which extra measures will be necessary from the point of view of security and surveillance.

Functional Relationships
The new building will house virtually all patient-related functions, organized per block according to clinical
entity. As you move higher up the building, facilities for outpatients decrease as inpatient facilities increase.
The pavilion structure is particularly suitable for a plan based on care according to target-groups/clinical
entities.

Flexibility
A design based on planning according to clinical entity in one or more building elements has a negative
effect on flexibility. Changes in activities and space between the functional units as a result of developments in the
care sector will be difficult to achieve in the future without a change in the basic organisation principles.

External flexibility does exist, however, since in this design a number of building elements can be extended
at the ends. Account has also been taken of constructing an extra floor on top of the different building elements.

Example of Pavilion Structure


Location and Name of Institution: Zwolle – Isala Clinics
Date of Completion: Last Section 2011 (Planned)
Number of Beds: 911 Beds
Gross Floor Area: 126,000 m²
REFERENCE: THE GENERAL HOSPITAL

BUILDING GUIDELINES FOR NEW BUILDINGS (report number 0.107)


Adopted by the Netherlands Board for Hospital Facilities on 7 October 2002
Approved by the Minister for Health, Welfare and Sports on 19 November 2002
USER ANALYSIS

PRIMARY USERS
USERS DESCRIPTION ACTIVITIES
IN-PATIENTS A patient who is admitted Receive treatment and care
that requires at least one (1)
overnight stay
OUT-PATIENTS A patient who is admitted Seek consultation and receive
that does not require an treatment
overnight stay

MEDICAL STAFF
USERS DESCRIPTION ACTIVITIES
PHYSICIANS Specializing doctors for Provides patient consultation
patient consultations and and treatment
operating procedures
NURSES Nurses serving on floors or Provides medical aid to
in the In-patient department patients
CHIEF NURSE Head of the Nursing Oversees nurses’ works and
department schedule
MEDICAL TECHNOLOGIST Specializes in testing Testing of specimens
laboratory specimens
CLINICAL PATHOLOGIST Specializes on the human Reviews, confirms, interprets
body’s chemical make up and reports tests conducted
in the laboratory
ANATOMICAL Specializes in the human Works in the mortuary
PATHOLOGIST anatomy
PHARMACIST Specializes on the contents Preparing and mixing of
and preparation of drugs solutions
and medicine
RADIOLOGIST Specializes in the Reads and interprets x-ray
radiography films
PHYSICIAN-IN-CHARGE OF Head physician in the Supervises the work flow in
RADIOLOGY Radiology department the Radiology department
SURGEON Doctors on duty in the Conducts the operating
Operating Rooms procedures on patients
OR NURSES Nurses on duty in the Aids the physician in the
Operating Room operation
ANAESTHESIOLOGIST Specializes in administering Administers anesthesia to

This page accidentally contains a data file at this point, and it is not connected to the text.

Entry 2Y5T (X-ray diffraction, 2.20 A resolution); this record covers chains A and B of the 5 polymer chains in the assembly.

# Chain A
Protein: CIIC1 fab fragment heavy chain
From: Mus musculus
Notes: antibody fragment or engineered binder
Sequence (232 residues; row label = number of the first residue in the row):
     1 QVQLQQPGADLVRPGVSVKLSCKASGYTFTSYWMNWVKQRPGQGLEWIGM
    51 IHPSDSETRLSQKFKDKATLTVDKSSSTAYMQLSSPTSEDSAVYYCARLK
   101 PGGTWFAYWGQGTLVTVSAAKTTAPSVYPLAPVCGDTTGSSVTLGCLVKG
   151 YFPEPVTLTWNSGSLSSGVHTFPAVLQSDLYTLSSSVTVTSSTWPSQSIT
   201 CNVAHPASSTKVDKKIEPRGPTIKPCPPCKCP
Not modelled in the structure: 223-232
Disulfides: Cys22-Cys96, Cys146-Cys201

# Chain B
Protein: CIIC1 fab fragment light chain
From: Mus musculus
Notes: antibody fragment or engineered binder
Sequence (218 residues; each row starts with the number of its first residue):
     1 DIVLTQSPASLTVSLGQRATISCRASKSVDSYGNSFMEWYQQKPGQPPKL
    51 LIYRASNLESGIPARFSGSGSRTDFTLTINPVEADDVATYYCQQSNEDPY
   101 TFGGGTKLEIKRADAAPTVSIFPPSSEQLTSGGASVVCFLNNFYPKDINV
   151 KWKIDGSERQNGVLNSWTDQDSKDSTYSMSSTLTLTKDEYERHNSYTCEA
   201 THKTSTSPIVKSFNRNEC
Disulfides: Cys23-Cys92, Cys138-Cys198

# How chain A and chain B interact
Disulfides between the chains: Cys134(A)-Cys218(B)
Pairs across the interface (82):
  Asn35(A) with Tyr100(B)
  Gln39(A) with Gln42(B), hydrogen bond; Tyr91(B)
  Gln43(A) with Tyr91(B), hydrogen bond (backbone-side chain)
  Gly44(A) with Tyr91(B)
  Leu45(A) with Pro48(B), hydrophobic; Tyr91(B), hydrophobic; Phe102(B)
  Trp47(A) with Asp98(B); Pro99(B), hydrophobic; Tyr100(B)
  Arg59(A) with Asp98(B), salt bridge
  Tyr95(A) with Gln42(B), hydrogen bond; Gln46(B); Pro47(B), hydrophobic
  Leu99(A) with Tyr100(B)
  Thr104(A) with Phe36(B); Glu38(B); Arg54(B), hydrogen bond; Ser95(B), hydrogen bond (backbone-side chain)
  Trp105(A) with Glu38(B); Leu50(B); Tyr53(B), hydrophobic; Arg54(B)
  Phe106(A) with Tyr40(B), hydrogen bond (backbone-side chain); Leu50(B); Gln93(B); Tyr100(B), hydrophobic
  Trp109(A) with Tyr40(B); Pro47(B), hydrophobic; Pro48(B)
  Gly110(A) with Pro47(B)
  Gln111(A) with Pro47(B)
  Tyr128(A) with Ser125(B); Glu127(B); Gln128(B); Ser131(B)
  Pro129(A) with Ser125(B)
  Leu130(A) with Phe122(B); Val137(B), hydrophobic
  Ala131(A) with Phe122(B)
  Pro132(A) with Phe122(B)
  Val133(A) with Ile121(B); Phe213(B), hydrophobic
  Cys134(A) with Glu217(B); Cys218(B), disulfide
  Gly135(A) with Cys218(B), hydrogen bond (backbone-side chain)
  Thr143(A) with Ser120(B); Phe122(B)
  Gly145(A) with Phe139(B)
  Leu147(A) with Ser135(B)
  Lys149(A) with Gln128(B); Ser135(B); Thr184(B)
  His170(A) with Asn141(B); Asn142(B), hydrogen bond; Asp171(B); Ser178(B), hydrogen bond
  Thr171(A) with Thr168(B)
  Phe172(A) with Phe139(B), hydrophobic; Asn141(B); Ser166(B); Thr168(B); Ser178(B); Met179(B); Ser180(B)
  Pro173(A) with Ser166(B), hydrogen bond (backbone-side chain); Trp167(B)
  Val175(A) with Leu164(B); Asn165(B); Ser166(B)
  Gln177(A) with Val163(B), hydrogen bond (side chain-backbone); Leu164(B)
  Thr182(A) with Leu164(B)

the anesthesia. He/she is patients before operation
the legal physician to
administer the said drug
ER DOCTORS Medical doctors working in Conducts first operation to
Emergency Department patients delivered in the
Emergency Department
ER NURSES Nurses on duty in the Aids the physician in the
Emergency Department operation
ER RECEPTIONIST Receptionist on duty in the Provides and records
Emergency Department information of patients
brought in the Emergency
Department
UTILITY WORKER Works in the mortuary Stores bodies and perform
(MORTUARY) autopsy procedures

ADMINISTRATION
DIRECTOR Head of the whole health Manages and oversees the
facility whole operation of the health
facility
ADMIN OFFICER Head of the Administrative
Department
RECEPTIONIST Welcomes and provides Receiving of patients and
information to patients and visitors in the main lobby
visitors coming in the main
lobby
CASHIER In-charge of the payments Receives and records the
received from the patients payment transaction of the
patients
CHIEF FINANCIAL OFFICER Head of the Finance Oversees the production of the
Department financial staff; acts as the
bookkeeper
COMMISSION ON AUDIT In-charge of medical and Files and retrieves records
AUDITOR facility files and records
COMMISSION ON AUDIT Clerks filing and retrieving Receives visitors, as well as
PERSONNEL files and records files and retrieves records

SECONDARY USERS
PATIENTS Family members and friends Dropping in on patients (inpatients)
VISITORS of patients visiting them in or accompanying
their stay them for their check-ups
(outpatients)

ADMINISTRATION
DIRECTOR’S SECRETARY Assistant of the Director Works directly for the Director
ADMIN STAFF MEMBERS Additional staff members for Filling and recording of
auditing and other office documents
works
ADMIN SECRETARY Assistant of the Works directly for the
Administrator Administrator
MEDICAL RECORDS In-charge of keeping and Organizes the records of
OFFICER organizing medical records patients

MEDICAL AIDS
NURSING ATTENDANTS Practitioners giving Helps and assists nurses and
assistance to nurses patients

MEDICAL TECHNICIANS
X-RAY TECHNICIAN Operator for the CT scanner Operates and maintains the x-ray
equipment
CT SCAN TECHNICIAN Operator of the CT scanner Operates and maintains the
CT scanner

SERVICES
SECURITY Guards and other security Maintains order and peace w/n
personnel the vicinity of the facility
DIETICIAN Head of the Dietary Ensures the quality and
Department sanitation of food
DIETARY STAFF Works in the Dietary service Preparation, assembly and
disposal of food for patients
and employees
SUPPLY OFFICER Head of CSSU Store and retrieval of supplies
LAUNDRY UNIT HEAD Head of Linen and Laundry Oversees work
Department
LAUNDRY WORKERS Linen and Laundry Washes, presses and sorts
Department staff linens
TERTIARY USERS